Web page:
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Meet Columbia Business School’s MBA Class Of 2024


Size, speed, and direction.

Mass in motion.


Momentum can be unstoppable. It alters precedents, levels hurdles, and defies odds. It boosts confidence, spurs growth, and delivers results. When it comes to momentum – be it scale or velocity – it would be hard to top Columbia Business School.

Architectural and exterior photography of Henry R. Kravis Hall and David Geffen Hall, by photographer Iwan Baan
Stock photos of CBS Manhattanville campus


Over the past decade, you could describe CBS as an Ivy in name only, the #7 in the M7 – the safety net school. In the past two years, you can’t deny that Columbia Business School has been on a roll. It started with the 2022 Economist ranking. Here, CBS shot up to 4th, buoyed by high student survey ratings for the quality of its faculty culture, programming, and facilities. Even more, the ranking represented a serious improvement over its 15th-place finish just three years earlier. Despite this, Columbia’s resurgence wasn’t cemented until February, when The Financial Times ranked it as the #1 MBA program in the world.

It was easy to overlook Columbia Business School’s momentum in recent years. MBA programs rise and fall in the rankings. Sure, CBS ranked 2nd in the 2022 FT ranking, but some figured it was an anomaly. After all, rankings are like seesaws: add a little mass and force on one side and the other side soars. That ignores CBS’ consistent improvement since placing 9th just four years ago.

Big picture: the honor is simply the payoff of Columbia Business School’s inherent advantages and shrewd investments.

For one, the CBS ranked just below Stanford GSB and Harvard Business School in alumni pay, with grads pulling in $226,359 average bases within three years of graduation. For another, CBS finished 2nd only to Harvard for the volume and quality of faculty research according to The Financial Times. At the same time, the school kept pace with its M7 and European peers in areas ranging from alumni network and career services to career progress job placement.

Columbia MBA Students


“A major factor in Columbia’s success this year seems linked to career mobility and outcomes,” explains Michael Malone, the school’s former head of admissions who now serves as a consultant with Fortuna Admissions, who also lauds the program ranking 1st for percentage of salary increase among M7 schools. “Combined with a strong post-graduation employment rate, these factors suggest that graduates are enjoying high-level returns on investment in an increasingly unpredictable market.  Columbia has added to its traditional strengths in consulting and financial services by building stronger employment relationships in areas including e-commerce, fintech, and real estate. By diversifying career opportunities, Columbia can provide its graduates with what every MBA student wants most: choices.”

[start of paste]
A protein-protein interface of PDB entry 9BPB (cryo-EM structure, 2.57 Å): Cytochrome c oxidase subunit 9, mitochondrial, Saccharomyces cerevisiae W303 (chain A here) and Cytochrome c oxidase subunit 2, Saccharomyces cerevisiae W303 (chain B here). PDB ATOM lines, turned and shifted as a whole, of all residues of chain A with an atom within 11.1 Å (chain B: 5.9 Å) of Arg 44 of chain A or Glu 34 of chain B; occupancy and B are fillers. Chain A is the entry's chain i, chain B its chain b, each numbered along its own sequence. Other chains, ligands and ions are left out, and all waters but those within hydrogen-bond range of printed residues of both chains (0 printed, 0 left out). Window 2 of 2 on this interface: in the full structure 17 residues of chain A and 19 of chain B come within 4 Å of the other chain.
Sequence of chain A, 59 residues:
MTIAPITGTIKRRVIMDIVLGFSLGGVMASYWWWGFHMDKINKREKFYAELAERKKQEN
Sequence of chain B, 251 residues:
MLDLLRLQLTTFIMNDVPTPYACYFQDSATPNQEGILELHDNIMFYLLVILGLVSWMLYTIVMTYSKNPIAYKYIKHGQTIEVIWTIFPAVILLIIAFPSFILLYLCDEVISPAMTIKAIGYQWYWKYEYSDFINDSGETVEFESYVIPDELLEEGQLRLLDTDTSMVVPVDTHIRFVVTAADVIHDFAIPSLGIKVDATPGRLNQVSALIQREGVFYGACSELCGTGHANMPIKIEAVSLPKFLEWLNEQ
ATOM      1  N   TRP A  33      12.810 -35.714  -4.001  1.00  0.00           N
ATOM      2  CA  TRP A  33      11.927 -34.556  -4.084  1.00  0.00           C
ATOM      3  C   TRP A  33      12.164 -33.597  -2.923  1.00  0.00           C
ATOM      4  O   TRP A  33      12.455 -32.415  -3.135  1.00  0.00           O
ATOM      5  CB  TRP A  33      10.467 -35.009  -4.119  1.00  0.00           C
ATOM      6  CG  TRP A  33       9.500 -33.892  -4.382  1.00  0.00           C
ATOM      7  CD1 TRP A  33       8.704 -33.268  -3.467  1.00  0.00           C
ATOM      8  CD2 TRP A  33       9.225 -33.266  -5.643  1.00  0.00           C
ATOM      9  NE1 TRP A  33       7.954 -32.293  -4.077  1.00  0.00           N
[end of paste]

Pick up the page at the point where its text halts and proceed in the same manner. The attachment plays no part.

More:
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However, the real game-changer – the one that brings spirit to campus – can’t be measured in a traditional ranking. In 2022, Columbia Business School opened its $600 million dollar campus in Manhattanville – nine blocks north of its previous Morningside Heights home.  Together, the Henry R. Kravis Hall and David Geffen Hall account for 492,000 square feet of space – or 293,000 more square feet than its previous home, Uris Hall. Think spacious and teched-out classrooms and offices – not to mention over two dozen interview rooms – mixed together to maximize interactions between faculty, students, employers, and guests. At the same time, CBS has committed to becoming a leader in climate change and sustainability, adding courses and partnerships in lieu of the Columbia Climate School opening its own nearby building in the coming years. Of course, there is CBS’ New York City digs, which put students in the center of the action in finance, media, arts and fashion, and technology. Every top company and industry is just a 30-minute cab or train ride away. At Columbia Business School, MBAs can tap into any area of expertise with roughly 50,000 alumni, nearly 2,000 graduate students, over 200 faculty members and over 100 clubs. That doesn’t count centers for entrepreneurship, real estate, social enterprise, and value investing – or programs geared towards family business, healthcare, media, and private equity.